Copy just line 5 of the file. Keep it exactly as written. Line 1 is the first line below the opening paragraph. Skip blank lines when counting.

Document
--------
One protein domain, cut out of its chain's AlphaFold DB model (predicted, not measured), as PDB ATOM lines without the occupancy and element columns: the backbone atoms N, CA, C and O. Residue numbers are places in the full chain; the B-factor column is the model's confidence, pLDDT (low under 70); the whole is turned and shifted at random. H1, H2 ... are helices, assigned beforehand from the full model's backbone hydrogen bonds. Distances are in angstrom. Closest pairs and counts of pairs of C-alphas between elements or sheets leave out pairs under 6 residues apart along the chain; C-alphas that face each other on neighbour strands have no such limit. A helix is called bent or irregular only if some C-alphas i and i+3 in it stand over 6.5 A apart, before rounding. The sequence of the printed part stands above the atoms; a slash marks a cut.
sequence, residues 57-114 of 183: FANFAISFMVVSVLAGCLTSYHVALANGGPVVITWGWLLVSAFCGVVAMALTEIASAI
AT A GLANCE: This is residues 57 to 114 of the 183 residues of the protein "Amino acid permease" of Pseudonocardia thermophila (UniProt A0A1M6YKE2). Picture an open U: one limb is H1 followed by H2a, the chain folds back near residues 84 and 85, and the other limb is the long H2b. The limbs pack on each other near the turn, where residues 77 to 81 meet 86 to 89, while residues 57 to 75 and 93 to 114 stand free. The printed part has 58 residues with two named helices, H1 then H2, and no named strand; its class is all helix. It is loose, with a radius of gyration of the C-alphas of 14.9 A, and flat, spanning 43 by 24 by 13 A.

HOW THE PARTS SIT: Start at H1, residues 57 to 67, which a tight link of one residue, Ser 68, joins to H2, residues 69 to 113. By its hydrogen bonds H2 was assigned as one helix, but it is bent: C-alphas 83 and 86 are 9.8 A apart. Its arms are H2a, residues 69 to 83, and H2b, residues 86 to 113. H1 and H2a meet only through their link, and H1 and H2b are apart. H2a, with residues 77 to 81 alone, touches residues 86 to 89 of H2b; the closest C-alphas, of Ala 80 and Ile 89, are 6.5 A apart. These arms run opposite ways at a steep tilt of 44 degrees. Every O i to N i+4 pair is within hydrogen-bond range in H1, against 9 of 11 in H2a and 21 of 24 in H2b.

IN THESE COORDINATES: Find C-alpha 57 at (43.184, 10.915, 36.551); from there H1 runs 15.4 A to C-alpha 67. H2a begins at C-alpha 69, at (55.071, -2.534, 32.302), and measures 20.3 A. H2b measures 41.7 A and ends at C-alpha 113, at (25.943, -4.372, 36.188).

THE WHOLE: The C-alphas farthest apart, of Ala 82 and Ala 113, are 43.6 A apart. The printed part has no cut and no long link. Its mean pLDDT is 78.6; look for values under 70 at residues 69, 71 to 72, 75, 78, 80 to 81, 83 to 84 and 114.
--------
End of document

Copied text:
THE WHOLE: The C-alphas farthest apart, of Ala 82 and Ala 113, are 43.6 A apart. The printed part has no cut and no long link. Its mean pLDDT is 78.6; look for values under 70 at residues 69, 71 to 72, 75, 78, 80 to 81, 83 to 84 and 114.